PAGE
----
Yesterday I presented my books at the Eric Carle Museum of Picture Book Art in Amherst, MA. This unique little museum, located on the campus of Hampshire College, is a real gem. After visiting the galleries, I gave a special reading in their library, a cozy room with an impressive holding of picture books. Most of my readings are done in schools, so it was nice to see kids with their parents on a rainy Sunday afternoon.
I started by reading In the Fiddle Is a Song, my lift-the-flap book of hidden potential. “Potential” is a big word, and a big concept, for young children. We discussed the meaning of the word before and after I read the book, which shows examples of creative potential in both humans and nature, ranging from the potential future tree hidden in an acorn to the potential weaving in a basket of yarn or pottery in a lump of clay. Kids have a lot of thoughts about that, and love to share.
Children love to lift flaps! For every page I had a volunteer to come up and lift the flap to see what potential was hidden underneath. One book did not satisfy their urge to discover, so I read While You Are Sleeping next. This is another flap book that explores a single moment all over the world. Each flap is a window into another culture, and shows a clock that teaches about time zones.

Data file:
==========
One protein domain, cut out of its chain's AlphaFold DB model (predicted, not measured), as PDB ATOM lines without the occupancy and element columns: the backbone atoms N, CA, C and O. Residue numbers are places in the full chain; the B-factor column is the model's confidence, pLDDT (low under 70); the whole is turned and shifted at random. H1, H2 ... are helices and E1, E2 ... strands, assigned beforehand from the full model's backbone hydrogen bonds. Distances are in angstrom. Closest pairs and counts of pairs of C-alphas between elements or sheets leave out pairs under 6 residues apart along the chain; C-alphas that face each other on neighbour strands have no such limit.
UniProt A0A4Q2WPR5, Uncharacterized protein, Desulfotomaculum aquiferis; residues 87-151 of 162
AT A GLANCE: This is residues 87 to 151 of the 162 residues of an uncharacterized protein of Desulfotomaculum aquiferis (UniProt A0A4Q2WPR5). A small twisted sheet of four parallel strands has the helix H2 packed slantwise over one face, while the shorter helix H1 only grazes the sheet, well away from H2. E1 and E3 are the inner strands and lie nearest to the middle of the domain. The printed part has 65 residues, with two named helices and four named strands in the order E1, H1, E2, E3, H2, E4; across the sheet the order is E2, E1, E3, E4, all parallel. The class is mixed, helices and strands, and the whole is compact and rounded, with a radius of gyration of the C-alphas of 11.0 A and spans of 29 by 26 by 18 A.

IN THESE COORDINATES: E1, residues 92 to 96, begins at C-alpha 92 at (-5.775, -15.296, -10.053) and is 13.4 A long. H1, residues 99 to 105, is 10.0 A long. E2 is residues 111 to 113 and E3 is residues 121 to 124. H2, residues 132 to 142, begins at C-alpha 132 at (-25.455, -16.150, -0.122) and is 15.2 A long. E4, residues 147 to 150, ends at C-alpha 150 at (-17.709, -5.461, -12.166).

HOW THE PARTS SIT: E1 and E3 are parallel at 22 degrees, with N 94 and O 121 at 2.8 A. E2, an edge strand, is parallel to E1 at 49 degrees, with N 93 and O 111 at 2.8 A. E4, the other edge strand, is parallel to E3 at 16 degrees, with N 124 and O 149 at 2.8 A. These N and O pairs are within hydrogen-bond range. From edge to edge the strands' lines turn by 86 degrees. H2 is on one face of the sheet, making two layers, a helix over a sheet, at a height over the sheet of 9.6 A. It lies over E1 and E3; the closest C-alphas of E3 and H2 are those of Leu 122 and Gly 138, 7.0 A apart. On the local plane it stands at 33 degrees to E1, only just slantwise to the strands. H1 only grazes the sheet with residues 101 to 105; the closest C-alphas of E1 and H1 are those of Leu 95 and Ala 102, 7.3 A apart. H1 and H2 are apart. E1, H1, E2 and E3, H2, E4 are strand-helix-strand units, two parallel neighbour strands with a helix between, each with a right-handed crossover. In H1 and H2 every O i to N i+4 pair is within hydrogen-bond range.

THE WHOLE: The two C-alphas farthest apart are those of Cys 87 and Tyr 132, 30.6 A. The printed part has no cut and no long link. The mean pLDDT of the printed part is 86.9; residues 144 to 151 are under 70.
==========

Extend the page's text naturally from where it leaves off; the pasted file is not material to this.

I also shared excerpts of Around the World In One Shabbat, another multicultural book that follows the cycle of a single Sabbath all over the world; and A Ride on Mother’s Back, which shows baby-carrying customs around the world and what babies learn as they are carried through each day. Several elementary school librarians who were visiting from Virginia were especially interested in this book, and bought copies for their libraries.
After the reading and booksigning, I was ushered into the museum’s beautiful art studio, a large sunroom with long tables stocked with art supplies for kids. Visitors to the museum are encouraged to do “free drawing” with pencils, markers, or paints. The paints are premixed in colors that are more interesting than the usual primary colors found in children’s paint sets. I was immediately drawn to a basket of sentence fragments written on scraps of paper, intended to get children’s imaginations going. I closed my eyes and picked out “a long-tailed firebird” and “stole a fish from an octopus”. That was a challenge! So I set to work on a spontaneous illustration, with no preliminary sketches. I don’t work in magic markers very often, and enjoyed the change of medium and the spontaneity of the moment. Before I knew it, the studio was about to close and I had to hurry to finish my drawing.
What a wonderful environment for spontaneous creativity! The bookstore is amazing, too. I wish I lived closer to Amherst – I’d be there every day! If you are in the five-college area of central Massachusetts, I highly recommend a visit to the Eric Carle Museum.
My daughter Sage did a beautiful drawing, too: an imaginary meditation room, complete with incense burner and sun-shaped pillows. It was a great day overall! Thanks to the wonderful staff at the Eric Carle Museum for hosting me. We had a great time!
Thanks also to my friend Chaia Heller for taking photographs at the reading. It was great to see you!
Thanks for reading my blog and thanks for supporting my books!